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Published online by Cambridge University Press: 11 February 2009
The text of lines 39–40 is open to three main objections: stimulantem pectu Achilli cannot be construed in its context; to refer tuas to Persen would involvi difficult, though not unexampled, change of person; and thirdly, and most serious, it is scarcely possible to believe that Cornelia could appeal to a king of Macedon to testify to the soundness of her morals.
1 I am deeply indebted to Professor G. P. Goold of the University of Cape Town for his searching criticism and for several valuable suggestions. He is not responsible for what remains.
2 Unless we are to regard Achilli, as Postgate suggests (Select Elegies, p. 235), as an extreme instance of a ‘Propertian’ genitive— ‘goading his breast to an Achilles' courage’.
3 Simulate appears always to mean ‘pretend to something’, or ‘lay claim to something one does not possess’
1 Five instances are collected by Butler and Barber on 2. g. 15–16. It is true that in four of the cases the second person pronoun is used, not the adjective, a construction which seems to me somewhat easier. The remaining instance occurs in the notoriously difficult ‘Paetus’ poem (3. 7) and there tua … ossa (v. 11) is followed in the next line by tibi.
2 Santen’s te, Perseu, in v. 39 provides a vocative, but the reference to Perseus is very abrupt, and Cornelia is still said to appeal to Perseus.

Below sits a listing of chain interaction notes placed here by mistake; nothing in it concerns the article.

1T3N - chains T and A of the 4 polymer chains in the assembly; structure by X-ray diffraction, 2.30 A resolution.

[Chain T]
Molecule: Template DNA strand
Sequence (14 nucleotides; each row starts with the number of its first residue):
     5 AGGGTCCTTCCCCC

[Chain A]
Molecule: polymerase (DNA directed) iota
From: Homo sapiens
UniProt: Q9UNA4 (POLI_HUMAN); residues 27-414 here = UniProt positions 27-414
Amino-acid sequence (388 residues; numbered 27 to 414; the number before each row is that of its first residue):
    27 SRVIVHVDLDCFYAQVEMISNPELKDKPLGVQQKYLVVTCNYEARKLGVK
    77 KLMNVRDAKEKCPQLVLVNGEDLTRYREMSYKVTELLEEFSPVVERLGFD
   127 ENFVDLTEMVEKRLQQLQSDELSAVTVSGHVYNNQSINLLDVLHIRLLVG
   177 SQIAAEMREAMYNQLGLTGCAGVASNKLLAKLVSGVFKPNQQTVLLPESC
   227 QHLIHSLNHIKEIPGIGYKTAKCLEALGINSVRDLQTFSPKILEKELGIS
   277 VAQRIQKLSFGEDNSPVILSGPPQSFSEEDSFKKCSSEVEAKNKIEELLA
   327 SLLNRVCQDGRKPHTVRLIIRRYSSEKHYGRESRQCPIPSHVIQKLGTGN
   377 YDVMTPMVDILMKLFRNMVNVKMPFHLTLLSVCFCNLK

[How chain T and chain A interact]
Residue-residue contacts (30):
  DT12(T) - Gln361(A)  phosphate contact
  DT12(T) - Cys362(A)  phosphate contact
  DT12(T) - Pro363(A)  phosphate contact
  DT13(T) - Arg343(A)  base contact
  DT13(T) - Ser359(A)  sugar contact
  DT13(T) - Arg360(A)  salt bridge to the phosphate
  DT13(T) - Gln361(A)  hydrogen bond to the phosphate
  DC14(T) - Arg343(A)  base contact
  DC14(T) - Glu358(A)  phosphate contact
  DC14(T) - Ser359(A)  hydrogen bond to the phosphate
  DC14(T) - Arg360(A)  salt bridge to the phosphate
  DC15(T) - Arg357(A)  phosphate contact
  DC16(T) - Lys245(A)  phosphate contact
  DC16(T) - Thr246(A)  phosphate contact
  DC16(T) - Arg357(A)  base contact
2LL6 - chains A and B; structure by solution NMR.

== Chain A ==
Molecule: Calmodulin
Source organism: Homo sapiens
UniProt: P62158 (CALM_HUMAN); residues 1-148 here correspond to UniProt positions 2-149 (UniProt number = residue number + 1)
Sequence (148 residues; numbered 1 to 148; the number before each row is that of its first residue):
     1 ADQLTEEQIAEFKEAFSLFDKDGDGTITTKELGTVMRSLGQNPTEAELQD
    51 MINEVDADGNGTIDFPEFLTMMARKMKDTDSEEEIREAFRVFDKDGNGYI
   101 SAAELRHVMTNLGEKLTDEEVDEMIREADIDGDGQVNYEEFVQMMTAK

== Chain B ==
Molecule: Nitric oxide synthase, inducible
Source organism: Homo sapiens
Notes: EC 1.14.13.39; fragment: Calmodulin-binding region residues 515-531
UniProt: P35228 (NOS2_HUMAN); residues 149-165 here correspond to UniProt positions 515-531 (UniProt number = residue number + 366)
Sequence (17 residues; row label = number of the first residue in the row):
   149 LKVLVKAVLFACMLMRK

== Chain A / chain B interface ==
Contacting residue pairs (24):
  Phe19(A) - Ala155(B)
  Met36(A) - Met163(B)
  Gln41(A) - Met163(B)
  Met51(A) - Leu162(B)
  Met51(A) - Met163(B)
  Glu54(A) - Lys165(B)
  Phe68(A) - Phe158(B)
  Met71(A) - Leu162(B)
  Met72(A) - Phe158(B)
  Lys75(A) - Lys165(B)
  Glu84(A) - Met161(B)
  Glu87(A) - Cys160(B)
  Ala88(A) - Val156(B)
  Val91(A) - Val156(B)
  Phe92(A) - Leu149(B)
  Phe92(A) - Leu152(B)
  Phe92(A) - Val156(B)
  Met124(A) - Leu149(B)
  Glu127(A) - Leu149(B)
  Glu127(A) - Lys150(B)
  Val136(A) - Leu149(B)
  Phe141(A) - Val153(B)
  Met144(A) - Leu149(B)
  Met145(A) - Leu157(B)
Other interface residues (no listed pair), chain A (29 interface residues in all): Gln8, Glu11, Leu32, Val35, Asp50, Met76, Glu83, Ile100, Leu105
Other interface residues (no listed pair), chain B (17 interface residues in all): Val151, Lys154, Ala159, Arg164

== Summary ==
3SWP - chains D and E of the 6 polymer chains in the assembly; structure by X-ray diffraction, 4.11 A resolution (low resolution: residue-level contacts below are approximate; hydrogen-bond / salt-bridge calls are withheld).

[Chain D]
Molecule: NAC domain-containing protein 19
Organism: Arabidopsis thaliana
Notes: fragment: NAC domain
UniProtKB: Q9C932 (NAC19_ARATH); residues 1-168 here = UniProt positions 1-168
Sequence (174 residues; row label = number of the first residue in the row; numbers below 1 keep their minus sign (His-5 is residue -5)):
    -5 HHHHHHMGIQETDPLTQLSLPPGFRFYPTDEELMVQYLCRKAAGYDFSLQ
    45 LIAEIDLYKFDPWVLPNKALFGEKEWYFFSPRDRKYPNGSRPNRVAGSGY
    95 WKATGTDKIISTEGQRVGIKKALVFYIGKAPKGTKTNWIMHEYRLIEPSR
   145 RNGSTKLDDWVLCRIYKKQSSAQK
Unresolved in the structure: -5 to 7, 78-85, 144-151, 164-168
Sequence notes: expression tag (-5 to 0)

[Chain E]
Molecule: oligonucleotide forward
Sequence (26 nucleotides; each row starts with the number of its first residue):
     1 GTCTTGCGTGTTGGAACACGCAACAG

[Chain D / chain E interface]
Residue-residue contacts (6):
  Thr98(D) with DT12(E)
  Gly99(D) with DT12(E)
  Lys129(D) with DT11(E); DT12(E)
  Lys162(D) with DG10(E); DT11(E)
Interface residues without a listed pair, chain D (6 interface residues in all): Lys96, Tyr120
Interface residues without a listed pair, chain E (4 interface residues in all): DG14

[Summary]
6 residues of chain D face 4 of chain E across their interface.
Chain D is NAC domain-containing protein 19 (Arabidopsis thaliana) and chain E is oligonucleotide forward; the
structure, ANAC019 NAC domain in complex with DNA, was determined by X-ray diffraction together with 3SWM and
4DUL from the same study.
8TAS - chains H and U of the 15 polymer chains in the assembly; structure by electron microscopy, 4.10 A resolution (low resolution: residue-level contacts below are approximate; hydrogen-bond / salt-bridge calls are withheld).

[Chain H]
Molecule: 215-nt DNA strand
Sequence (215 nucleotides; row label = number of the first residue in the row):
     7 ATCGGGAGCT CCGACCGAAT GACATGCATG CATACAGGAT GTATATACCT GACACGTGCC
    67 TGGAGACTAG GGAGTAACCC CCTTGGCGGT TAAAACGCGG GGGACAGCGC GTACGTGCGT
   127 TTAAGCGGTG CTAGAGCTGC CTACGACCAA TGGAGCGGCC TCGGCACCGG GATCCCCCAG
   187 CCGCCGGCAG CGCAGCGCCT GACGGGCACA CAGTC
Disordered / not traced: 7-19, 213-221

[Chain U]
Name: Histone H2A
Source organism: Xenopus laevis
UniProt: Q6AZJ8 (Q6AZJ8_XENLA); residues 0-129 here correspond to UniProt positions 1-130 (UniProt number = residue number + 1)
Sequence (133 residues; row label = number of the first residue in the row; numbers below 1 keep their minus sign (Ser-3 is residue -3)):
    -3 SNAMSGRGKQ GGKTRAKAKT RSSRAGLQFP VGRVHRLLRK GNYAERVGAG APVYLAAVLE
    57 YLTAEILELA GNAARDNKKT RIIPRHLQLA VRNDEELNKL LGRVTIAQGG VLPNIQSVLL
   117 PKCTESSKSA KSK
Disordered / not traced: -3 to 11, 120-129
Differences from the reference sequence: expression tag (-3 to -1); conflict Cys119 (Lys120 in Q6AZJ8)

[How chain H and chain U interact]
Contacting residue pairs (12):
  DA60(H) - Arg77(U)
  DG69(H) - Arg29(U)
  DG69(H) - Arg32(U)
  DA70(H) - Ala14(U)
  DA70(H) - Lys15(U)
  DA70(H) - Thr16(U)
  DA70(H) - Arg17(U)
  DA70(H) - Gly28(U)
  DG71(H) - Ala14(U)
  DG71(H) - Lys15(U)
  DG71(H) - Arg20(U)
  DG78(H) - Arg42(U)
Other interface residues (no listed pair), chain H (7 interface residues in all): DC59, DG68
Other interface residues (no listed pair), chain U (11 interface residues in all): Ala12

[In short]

3 Schuster (Philologus, Ixxxi , 478) does not meet this objection. Postgate (Select Elegies, p. 236) writes: ‘it is quite in keeping with Propertius’ manner to appeal to the conquered as witnesses to the con queror's glory’. This is true, but irrelevant here.
4 Journal of Philology, vi. 53 ff.
5 This is the reading of v and, if proavos is nominative, of μ also; in all probability, therefore, it stood in the text of N, which is lacking for vv. 17–76 of this elegy.
1 Housman characteristically called it ‘incoherent’. I cannot see that Claudian, , Lous Serenae, w. 42–43Google Scholar, affords any support for the emendation Afra: claram Scipiadum taccat Cornelia gentem | segue minus iactet Libycis dotata tropaeis may refer equally well to w. 38 and 43.
3 Sexti Properti quae supersunt omnia (1928), Adn. 16, p. 394. ‘pentameter praecedens ad caesuram habuit litteras—ros urgea-t; itaque post -nos facile potuit scribi urgea, illud postea n regno mutari.’
4 This view is supported by the reference to titulis in w. 32 and 38. I cannot accept Paimer's original view that aera nostra means ‘family coins’, although the surrender of Perseus to Aemilius Paullus is depicted on a denarius of Paullus Lepidus (Sydenham, The Coinage of the Roman Republic, No. 926).
5 This is true also if we accept Hoppe's conjecture atra which Schuster prints in die Peubner edition.
1 I know of Koppiers's arguments only from Butler and Barber (ad loc).
1 e.g. 1. II. 28–29 litora discidium | litora …; 1. 10. 16–17 possum aperire fores | et possum…
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